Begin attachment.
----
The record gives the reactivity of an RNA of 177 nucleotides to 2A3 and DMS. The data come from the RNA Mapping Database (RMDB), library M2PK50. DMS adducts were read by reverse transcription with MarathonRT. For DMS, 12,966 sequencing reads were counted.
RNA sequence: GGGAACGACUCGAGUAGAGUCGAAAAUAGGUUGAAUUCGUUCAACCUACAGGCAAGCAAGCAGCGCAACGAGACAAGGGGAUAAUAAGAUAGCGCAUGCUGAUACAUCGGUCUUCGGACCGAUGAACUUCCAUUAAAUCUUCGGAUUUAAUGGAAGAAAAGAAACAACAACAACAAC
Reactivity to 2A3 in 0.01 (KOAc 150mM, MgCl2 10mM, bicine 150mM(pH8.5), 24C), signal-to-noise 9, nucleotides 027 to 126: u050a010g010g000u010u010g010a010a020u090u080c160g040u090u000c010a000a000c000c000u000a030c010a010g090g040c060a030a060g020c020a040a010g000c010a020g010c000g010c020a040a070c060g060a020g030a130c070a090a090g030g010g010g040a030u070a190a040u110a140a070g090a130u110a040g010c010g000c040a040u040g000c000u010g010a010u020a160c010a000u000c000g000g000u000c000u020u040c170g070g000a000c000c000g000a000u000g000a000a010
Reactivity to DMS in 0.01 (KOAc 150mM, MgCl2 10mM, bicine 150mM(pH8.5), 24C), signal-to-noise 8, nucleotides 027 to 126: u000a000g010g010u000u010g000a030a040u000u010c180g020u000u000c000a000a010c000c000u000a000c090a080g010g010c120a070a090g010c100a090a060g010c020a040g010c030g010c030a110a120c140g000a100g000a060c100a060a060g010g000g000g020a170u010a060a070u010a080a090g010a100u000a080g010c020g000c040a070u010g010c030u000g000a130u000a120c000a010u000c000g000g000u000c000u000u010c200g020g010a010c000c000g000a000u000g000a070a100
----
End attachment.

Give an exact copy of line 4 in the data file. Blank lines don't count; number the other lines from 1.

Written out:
Reactivity to DMS in 0.01 (KOAc 150mM, MgCl2 10mM, bicine 150mM(pH8.5), 24C), signal-to-noise 8, nucleotides 027 to 126: u000a000g010g010u000u010g000a030a040u000u010c180g020u000u000c000a000a010c000c000u000a000c090a080g010g010c120a070a090g010c100a090a060g010c020a040g010c030g010c030a110a120c140g000a100g000a060c100a060a060g010g000g000g020a170u010a060a070u010a080a090g010a100u000a080g010c020g000c040a070u010g010c030u000g000a130u000a120c000a010u000c000g000g000u000c000u000u010c200g020g010a010c000c000g000a000u000g000a070a100